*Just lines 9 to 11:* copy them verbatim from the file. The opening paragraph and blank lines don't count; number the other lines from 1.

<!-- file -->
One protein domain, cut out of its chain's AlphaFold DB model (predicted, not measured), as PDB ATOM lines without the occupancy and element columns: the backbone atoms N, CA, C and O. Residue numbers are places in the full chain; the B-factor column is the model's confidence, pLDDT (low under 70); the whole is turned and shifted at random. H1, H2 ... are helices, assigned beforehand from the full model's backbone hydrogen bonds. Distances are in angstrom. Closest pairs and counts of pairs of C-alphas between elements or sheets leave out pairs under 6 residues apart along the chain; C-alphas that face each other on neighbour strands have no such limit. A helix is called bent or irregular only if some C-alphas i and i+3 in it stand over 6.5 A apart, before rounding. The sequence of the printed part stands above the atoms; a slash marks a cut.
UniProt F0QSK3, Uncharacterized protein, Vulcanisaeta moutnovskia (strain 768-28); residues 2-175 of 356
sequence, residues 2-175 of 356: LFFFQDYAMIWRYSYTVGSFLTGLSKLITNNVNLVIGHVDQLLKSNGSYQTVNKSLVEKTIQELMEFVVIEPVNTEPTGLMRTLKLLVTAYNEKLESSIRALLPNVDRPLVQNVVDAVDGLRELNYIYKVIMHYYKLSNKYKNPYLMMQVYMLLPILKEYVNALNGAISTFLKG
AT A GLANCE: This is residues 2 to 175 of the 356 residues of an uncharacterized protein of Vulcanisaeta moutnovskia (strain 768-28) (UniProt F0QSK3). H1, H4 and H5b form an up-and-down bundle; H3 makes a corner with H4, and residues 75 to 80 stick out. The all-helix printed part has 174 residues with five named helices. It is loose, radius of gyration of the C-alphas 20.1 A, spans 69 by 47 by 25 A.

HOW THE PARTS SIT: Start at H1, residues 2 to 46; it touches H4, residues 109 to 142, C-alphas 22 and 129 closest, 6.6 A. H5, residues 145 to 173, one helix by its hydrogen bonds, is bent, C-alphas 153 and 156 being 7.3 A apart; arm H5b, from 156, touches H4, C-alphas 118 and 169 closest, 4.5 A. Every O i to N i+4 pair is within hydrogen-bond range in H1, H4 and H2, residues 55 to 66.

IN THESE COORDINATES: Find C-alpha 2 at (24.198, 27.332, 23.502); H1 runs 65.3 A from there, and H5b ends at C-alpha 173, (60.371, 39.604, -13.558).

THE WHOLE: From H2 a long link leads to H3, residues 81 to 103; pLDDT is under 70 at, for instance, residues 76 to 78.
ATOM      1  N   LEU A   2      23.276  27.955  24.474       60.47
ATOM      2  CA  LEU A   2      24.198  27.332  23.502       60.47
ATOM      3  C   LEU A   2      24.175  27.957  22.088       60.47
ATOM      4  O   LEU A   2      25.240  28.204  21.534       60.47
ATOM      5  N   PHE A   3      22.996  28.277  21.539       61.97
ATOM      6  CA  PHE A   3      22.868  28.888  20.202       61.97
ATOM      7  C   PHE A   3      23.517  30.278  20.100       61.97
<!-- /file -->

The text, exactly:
ATOM      3  C   LEU A   2      24.175  27.957  22.088       60.47
ATOM      4  O   LEU A   2      25.240  28.204  21.534       60.47
ATOM      5  N   PHE A   3      22.996  28.277  21.539       61.97